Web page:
Whales Quietly Accumulate BTC
Whales - the "smart money" of the crypto world - are buying the Bitcoin dip. Does that mean better times lie ahead?
The [stock] market is a device for transferring money from the impatient to the patient.
Large investors are taking the opportunity of lower prices to increase their BTC holdings. This is generally taken to be a bullish sign. In this article, we'll dive into a little market psychology which explains why that might be the case.
How Do Markets Work?
"The market" is simply the sum total of all the buying and selling activity that takes place for an asset. The price of an asset—in this case, bitcoin—is the level where supply meets demand. Every trade requires a buyer and a seller, and "market price" is the latest point at which this has occurred.
There are lots of factors that are said to influence price. There are "fundamentals" like the total number of users who own and use BTC. There is news (for example, recent regulatory news and enforcement or industry updates) which might indicate a more or less favorable outlook for digital assets in the future.
But overall, and to simplify the picture, markets are driven by emotion. When traders are feeling optimistic about an asset, they buy it. When they are fearful, they sell. In many cases, these emotions have little to do with the market's underlying "fundamentals", but result from price action itself. For example, when the price is falling, more traders are fearful of losing money and are more likely to sell, until the price is low enough to tempt in more traders who feel optimistic about the potential for gains.
Whales Vs Retail
Market participants are often characterized in terms of "smart" and "dumb" money.
"Smart money" or "big money" refers to wealthy traders, often institutions. Smart money may have better information than the rest of the market, perhaps due to in-house research they have done, and lengthy experience. They have better training and discipline, and better risk management. They are less likely to be influenced by the natural ups and downs of the market, and will not make trades based on emotion (fear/greed). They remain wealthy because they are smart, and have the funds to survive any periods where the market turns against them; they are less likely to be forced to sell at a loss.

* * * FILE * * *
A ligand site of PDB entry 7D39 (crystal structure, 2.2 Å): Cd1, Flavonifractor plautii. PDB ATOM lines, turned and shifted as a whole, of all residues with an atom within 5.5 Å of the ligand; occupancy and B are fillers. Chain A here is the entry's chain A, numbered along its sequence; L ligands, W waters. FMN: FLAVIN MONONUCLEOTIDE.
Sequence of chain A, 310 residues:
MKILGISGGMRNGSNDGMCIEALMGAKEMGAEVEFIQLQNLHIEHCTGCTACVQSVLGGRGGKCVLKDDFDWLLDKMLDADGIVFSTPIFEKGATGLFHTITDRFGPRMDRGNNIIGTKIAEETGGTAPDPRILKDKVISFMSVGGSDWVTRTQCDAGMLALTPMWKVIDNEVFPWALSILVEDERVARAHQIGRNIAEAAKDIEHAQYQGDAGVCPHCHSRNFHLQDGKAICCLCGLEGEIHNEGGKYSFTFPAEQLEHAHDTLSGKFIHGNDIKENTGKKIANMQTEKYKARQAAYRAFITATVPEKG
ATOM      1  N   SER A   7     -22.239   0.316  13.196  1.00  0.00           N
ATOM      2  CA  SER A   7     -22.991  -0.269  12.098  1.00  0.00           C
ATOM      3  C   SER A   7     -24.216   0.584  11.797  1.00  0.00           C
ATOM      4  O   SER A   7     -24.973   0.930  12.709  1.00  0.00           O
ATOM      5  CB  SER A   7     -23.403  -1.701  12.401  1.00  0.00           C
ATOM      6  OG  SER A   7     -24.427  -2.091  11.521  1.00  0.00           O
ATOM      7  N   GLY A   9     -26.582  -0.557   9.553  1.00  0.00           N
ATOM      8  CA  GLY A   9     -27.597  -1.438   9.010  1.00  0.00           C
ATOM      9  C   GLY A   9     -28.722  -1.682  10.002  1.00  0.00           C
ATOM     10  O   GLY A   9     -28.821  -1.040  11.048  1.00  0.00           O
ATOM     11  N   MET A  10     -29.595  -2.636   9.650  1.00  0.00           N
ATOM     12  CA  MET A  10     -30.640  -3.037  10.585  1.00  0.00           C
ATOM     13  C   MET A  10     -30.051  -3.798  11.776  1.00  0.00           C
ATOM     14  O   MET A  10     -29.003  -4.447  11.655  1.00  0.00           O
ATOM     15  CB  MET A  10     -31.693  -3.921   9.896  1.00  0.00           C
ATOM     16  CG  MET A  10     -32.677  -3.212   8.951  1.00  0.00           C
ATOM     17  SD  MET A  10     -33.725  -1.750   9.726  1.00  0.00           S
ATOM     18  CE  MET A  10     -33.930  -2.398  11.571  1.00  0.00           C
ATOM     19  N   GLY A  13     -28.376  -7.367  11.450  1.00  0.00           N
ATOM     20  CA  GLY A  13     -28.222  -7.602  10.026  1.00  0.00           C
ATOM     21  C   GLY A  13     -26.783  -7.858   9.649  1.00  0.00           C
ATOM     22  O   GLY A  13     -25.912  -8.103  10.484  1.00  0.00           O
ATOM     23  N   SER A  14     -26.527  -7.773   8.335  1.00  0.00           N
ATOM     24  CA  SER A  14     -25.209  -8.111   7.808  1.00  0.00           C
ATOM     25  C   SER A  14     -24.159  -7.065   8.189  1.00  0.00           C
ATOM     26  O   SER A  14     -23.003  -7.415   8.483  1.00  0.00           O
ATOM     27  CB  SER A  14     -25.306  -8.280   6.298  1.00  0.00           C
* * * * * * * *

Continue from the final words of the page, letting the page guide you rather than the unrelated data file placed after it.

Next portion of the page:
Retail money (or "dumb money") on the other hand, refers to the bulk of market participants who do not have special training or information. They are less patient and more driven by emotion. Without the deep pockets that characterize smart money, they may be forced to sell at times they would prefer not to.
It's not impossible for smaller retail traders to profit from the markets, but it's far easier for big money to benefit. Smart money is well positioned to take the long view, and when times are tough for retail traders, the big players will position for the future.
A recent Santiment post suggests that this time is no different.
🐳 As #altcoin madness has ensued, there quietly is a #bullish divergence between #Bitcoin's accumulating whales and falling price. With whale holdings moving up by ~1K $BTC per day while prices fall, there is reason to believe a strong rebound can occur. https://t.co/Ol0cK5VhPE pic.twitter.com/FeHPqqJx7o— Santiment (@santimentfeed) June 11, 2023
"Whales" are holders who own 100-10,000 BTC, or $2.5-250 million. This is the smart money of the crypto world. These investors tend to sell at cycle tops, and buy nearer the bottom.
It should come as no surprise that there's always interest around what these whales are doing. They are good at making money, and their wallets often indicate where the market could be heading next. At the moment, they appear to be buying the fear that the SEC's recent actions has prompted, believing this is just a temporary setback.
However, it's worth sounding a note of caution. Whales aren't 100% right all of the time. The market crash last year saw a number of whales (like the Luna Ecosystem Foundation and 3AC) get wiped out. They also work to their own agendas and time frames, and have their own trading strategies. Simply copying their moves is not a sure-fire way to profit.
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